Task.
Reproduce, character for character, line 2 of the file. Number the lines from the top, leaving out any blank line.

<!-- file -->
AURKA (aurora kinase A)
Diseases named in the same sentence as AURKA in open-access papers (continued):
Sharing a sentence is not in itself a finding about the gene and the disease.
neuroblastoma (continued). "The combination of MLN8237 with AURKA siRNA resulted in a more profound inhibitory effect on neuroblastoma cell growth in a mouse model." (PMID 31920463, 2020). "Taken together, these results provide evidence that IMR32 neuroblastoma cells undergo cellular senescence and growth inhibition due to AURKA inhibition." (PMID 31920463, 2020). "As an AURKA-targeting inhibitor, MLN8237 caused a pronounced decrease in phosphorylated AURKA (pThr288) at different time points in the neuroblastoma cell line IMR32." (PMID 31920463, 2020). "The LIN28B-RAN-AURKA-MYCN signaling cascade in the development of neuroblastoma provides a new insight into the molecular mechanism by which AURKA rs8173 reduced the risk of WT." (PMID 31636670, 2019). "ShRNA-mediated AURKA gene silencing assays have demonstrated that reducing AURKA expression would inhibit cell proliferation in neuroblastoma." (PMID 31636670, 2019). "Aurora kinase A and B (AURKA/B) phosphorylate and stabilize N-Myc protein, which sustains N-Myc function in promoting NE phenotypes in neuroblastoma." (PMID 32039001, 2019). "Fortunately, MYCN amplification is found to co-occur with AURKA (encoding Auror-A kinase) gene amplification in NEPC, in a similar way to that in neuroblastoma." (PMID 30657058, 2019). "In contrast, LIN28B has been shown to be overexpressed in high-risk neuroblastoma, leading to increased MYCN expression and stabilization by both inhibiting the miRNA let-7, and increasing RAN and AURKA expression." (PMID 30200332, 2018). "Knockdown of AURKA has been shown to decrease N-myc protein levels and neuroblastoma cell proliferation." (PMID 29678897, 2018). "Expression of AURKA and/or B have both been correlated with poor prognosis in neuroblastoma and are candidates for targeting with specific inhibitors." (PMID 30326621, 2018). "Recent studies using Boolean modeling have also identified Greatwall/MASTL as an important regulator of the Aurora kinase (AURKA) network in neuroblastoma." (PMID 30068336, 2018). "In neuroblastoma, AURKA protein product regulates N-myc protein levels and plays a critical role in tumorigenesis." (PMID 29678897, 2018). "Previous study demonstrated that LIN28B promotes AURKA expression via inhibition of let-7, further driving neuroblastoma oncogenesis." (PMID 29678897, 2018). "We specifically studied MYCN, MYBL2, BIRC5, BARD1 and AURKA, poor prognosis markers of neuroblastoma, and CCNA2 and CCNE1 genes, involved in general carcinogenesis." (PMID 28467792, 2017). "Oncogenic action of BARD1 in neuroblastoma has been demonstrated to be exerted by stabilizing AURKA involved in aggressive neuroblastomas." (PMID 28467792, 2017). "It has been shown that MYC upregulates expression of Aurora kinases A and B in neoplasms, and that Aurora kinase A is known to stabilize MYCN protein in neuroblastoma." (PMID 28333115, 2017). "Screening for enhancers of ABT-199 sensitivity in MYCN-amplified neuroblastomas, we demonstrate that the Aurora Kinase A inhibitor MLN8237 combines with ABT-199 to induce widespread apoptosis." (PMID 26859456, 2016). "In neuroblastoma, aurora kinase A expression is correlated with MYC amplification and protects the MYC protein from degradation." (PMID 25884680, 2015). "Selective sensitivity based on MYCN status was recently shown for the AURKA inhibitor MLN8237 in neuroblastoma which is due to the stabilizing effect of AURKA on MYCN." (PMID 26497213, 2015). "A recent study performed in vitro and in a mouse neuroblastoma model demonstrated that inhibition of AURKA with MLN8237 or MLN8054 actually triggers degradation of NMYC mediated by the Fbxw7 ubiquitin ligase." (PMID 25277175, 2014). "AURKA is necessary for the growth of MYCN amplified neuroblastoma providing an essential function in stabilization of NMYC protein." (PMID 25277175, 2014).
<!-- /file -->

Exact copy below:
Diseases named in the same sentence as AURKA in open-access papers (continued):